One of the potential issues with this logical progression is that it only focuses on large firms over a certain threshold in terms of revenue. SMEs contribute around 20.5% to the total GDP of Bangladesh . Hence, the performance of these enterprises is also a crucial determinant of the direction the economy is headed towards.
The report defines 3 strategic pillars of success: growing beyond, operating beyond, and organizing beyond, focusing on strategic domestic and international collaboration. BCG also identifies a few companies whose operations represent these factors. However, for large-scale adoption of these pillars by domestic companies, improvement of the “doing business” environment of Bangladesh is crucial.
Before its discontinuation, as per the last Doing Business Index (2020), Bangladesh ranked poorly at 168th place . Foreign entities, particularly, have apprehensions regarding the repatriation of proceeds, red tape, bureaucracy, and concerns regarding achieving legal resolutions. The existence of these perceptions in the global market acts as a barrier to domestic entities establishing their global footprint.
As Bangladesh graduates from LDC status in 2026, the country will lose its competitive advantage of low labor costs. Hence, it’s high time that the country focused on innovation, upskilling workers, and developing expertise in high-value offerings with better margins to stay competitive in the global market. It is also important for the country to improve its business environment to encourage and facilitate international collaborations and investments.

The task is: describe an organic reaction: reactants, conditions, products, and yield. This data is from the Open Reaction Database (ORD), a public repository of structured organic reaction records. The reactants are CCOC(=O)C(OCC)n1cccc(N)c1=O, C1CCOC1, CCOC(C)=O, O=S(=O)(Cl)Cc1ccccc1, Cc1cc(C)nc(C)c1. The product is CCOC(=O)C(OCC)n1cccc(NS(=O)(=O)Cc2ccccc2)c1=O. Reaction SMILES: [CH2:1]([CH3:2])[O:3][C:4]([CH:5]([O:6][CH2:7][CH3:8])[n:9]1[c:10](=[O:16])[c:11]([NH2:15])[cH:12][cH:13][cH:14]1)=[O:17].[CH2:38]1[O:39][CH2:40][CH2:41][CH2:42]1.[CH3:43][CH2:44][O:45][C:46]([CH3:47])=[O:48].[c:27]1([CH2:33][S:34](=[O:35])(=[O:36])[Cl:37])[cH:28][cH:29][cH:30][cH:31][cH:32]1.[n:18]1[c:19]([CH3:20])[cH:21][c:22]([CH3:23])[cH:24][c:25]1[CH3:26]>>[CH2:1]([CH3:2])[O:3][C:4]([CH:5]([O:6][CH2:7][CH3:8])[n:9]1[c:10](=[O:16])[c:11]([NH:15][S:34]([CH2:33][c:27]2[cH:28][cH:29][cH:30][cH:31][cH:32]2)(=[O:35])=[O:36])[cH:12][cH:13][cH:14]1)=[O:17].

The report identifies the key success drivers of successful businesses. Hence, the emerging entities of Bangladesh can learn from the recommendations of the publication, centered around raising international capital, forming global alliances, ensuring supply security through diversification, boosting innovation and productivity, and leveraging the growing digital landscape to fully utilize the country’s huge growth potential.
Priyo Pranto, Business Analyst at LightCastle Partners, has prepared the write-up. For further clarifications, contact here: [email protected]
 Institute of Chartered Accountants of Bangladesh, 2021
 Doing Business Index (2020)